The most favorable estate and gift tax laws in recent history are set to expire after the end of the year, and for high net-worth individuals, the time for action is now.
For those who have unrealized capital gains in any asset, there may never be a better time to realize those gains, diversify portfolios or otherwise redeploy proceeds from asset sales. This could be the last chance to reposition one’s financial and estate plans on a tax-favored basis and to avail oneself of unprecedented planning opportunities.
The government needs revenue. Income taxes, capital gains and estate gift taxes are all in play, and are almost certain to increase. The election is over, and the status quo is maintained. Therefore, if major changes in one’s portfolio are warranted, taking action before Jan. 1, is advisable.
These are major areas to consider:
Tax Rates: If there’s no change in the tax law, long-term capital gains will rise from 15 percent to 20 percent and qualified dividends will lose their special status and will be subject to ordinary income tax rates. The maximum income tax rate will climb from 35 percent to 39.6 percent. What’s more, in 2013, a healthcare surtax of up to 3.8 percent on investment income will take effect.
Investment income is generally classified as capital gains, dividends, interest, annuity payments, royalties and rents. The healthcare surtax on investment income will generally apply to individuals with a gross income greater than $200,000 and married couples with combined gross incomes greater than $250,000.
As a result, in 2013, many “wealthy” taxpayers will incur a long-term capital gains rate of 23.8 percent rather than the present 15 percent, unless Congress deems otherwise. So tax efficiency — or seeking investments that minimize tax consequences — will once again be in vogue. It will be critical to pay attention to tax efficiency as well as how the assets are titled and which type of account (taxable or non-taxable) owns a particular investment asset.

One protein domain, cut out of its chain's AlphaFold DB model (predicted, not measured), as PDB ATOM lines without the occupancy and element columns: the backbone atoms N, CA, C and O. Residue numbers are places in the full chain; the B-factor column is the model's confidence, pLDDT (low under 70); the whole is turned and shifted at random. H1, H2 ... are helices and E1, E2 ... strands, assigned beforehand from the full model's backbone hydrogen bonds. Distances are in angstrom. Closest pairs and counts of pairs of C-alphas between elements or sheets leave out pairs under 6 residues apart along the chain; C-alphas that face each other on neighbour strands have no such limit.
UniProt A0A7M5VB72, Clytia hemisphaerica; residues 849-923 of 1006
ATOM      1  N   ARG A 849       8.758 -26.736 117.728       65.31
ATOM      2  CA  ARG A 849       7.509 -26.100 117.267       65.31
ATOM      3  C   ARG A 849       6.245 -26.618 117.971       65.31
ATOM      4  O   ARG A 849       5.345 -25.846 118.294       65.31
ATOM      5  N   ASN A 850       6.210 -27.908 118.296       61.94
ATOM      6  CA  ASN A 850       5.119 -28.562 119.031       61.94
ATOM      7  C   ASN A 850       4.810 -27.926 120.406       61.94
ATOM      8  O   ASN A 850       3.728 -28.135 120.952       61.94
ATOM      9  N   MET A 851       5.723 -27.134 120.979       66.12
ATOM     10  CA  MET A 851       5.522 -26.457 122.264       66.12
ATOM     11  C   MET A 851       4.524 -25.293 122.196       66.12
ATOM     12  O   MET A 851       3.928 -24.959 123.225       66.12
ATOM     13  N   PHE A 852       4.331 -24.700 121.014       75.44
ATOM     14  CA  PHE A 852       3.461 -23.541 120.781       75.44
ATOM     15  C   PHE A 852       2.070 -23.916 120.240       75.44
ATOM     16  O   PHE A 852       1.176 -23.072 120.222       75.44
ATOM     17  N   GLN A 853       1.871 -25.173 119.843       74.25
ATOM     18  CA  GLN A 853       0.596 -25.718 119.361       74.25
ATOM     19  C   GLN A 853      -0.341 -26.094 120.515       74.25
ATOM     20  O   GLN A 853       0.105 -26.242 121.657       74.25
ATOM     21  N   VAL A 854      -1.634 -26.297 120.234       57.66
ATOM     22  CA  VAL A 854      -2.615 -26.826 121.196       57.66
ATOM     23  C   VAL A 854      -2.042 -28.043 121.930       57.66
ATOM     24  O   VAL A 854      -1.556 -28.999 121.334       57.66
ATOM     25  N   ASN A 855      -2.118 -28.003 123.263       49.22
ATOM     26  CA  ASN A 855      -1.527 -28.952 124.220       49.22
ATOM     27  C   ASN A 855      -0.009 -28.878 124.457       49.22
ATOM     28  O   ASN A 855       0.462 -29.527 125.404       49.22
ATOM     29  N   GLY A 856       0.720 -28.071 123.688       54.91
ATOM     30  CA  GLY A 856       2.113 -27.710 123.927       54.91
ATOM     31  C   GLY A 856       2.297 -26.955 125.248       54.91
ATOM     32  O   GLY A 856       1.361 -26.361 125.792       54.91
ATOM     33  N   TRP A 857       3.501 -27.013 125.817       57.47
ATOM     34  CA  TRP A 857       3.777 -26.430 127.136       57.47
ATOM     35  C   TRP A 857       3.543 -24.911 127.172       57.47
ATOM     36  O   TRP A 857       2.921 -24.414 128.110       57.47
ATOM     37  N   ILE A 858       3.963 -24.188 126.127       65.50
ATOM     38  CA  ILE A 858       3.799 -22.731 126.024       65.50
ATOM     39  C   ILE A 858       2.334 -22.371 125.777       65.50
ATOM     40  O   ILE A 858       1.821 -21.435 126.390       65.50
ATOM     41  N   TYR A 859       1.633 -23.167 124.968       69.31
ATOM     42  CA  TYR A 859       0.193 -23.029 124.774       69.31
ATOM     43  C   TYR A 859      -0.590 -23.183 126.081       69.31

Gifts: Today’s low interest rates and the high estate/gift tax exemption afford tremendous wealth/asset transfer opportunities for the rest of the year. This favorable environment allows high-net-worth individuals and business owners the opportunity to pass significant amounts of wealth/assets to anyone of their choice, free of gift and estate taxes.
Without a change in the estate and gift tax law in 2013, the estate tax exemption will revert to the 2002 exemption amount, resulting in more individuals’ estates being subject to estate tax. Estate and gift tax exemption amounts will decline from $5.12 million for an individual to $1 million, and the maximum tax and gift rates will increase from 35 percent to 55 percent.
Using assets that have the potential to appreciate (i.e. business interests, commercial property, etc.) maximizes the leverage and opportunities in gifting strategies. Moreover, because assets generally have depreciated over the last several years, utilizing such depreciated assets in gifting strategies is attractive.
Securities sales: In 2011, a provision requiring investors to adopt a consistent cost basis for valuing any securities they sold became effective. The new rule took effect in 2011 for stocks and Exchange Traded Funds bought and sold in 2011, and applies to mutual funds bought and sold in 2012.
To minimize taxes, it is often better to sell either the cheapest or most expensive shares. If the market value of the security has declined when it is sold, you may wish to use a cost basis that allows you to sell the lowest-cost shares. But if your investments have appreciated, selling your highest-cost shares can minimize your taxes.
In conclusion, we are confident that taxes will rise; therefore we urge that people with high net-worths and incomes consult with their financial adviser, accountant or attorney before year-end.
Orlando Roche is regional president, Miami-Dade County, for Sabadell Bank & Trust Co.